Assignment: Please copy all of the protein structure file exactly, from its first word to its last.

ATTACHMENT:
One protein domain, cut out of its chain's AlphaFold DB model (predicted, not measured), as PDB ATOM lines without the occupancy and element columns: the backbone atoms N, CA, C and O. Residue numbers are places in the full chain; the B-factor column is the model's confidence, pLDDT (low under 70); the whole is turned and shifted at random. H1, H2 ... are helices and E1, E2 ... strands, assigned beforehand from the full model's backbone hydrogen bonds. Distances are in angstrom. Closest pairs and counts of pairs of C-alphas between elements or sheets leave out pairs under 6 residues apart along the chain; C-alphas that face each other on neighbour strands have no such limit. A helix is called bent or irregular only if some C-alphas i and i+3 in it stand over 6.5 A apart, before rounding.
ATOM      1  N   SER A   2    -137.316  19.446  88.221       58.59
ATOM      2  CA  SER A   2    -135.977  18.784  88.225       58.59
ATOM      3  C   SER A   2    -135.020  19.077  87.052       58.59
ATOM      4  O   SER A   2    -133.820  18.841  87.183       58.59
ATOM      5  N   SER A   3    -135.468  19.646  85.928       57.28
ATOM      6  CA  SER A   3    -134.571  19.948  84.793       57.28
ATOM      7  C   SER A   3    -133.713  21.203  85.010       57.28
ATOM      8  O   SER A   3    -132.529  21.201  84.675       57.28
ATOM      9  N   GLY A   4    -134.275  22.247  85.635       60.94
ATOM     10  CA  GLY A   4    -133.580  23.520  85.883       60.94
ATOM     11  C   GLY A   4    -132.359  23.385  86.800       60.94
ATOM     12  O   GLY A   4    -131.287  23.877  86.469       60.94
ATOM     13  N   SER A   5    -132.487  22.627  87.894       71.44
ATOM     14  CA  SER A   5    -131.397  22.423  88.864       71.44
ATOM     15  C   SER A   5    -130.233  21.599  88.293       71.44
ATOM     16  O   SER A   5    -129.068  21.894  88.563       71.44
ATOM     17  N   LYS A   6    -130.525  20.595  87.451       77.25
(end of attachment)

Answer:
One protein domain, cut out of its chain's AlphaFold DB model (predicted, not measured), as PDB ATOM lines without the occupancy and element columns: the backbone atoms N, CA, C and O. Residue numbers are places in the full chain; the B-factor column is the model's confidence, pLDDT (low under 70); the whole is turned and shifted at random. H1, H2 ... are helices and E1, E2 ... strands, assigned beforehand from the full model's backbone hydrogen bonds. Distances are in angstrom. Closest pairs and counts of pairs of C-alphas between elements or sheets leave out pairs under 6 residues apart along the chain; C-alphas that face each other on neighbour strands have no such limit. A helix is called bent or irregular only if some C-alphas i and i+3 in it stand over 6.5 A apart, before rounding.
ATOM      1  N   SER A   2    -137.316  19.446  88.221       58.59
ATOM      2  CA  SER A   2    -135.977  18.784  88.225       58.59
ATOM      3  C   SER A   2    -135.020  19.077  87.052       58.59
ATOM      4  O   SER A   2    -133.820  18.841  87.183       58.59
ATOM      5  N   SER A   3    -135.468  19.646  85.928       57.28
ATOM      6  CA  SER A   3    -134.571  19.948  84.793       57.28
ATOM      7  C   SER A   3    -133.713  21.203  85.010       57.28
ATOM      8  O   SER A   3    -132.529  21.201  84.675       57.28
ATOM      9  N   GLY A   4    -134.275  22.247  85.635       60.94
ATOM     10  CA  GLY A   4    -133.580  23.520  85.883       60.94
ATOM     11  C   GLY A   4    -132.359  23.385  86.800       60.94
ATOM     12  O   GLY A   4    -131.287  23.877  86.469       60.94
ATOM     13  N   SER A   5    -132.487  22.627  87.894       71.44
ATOM     14  CA  SER A   5    -131.397  22.423  88.864       71.44
ATOM     15  C   SER A   5    -130.233  21.599  88.293       71.44
ATOM     16  O   SER A   5    -129.068  21.894  88.563       71.44
ATOM     17  N   LYS A   6    -130.525  20.595  87.451       77.25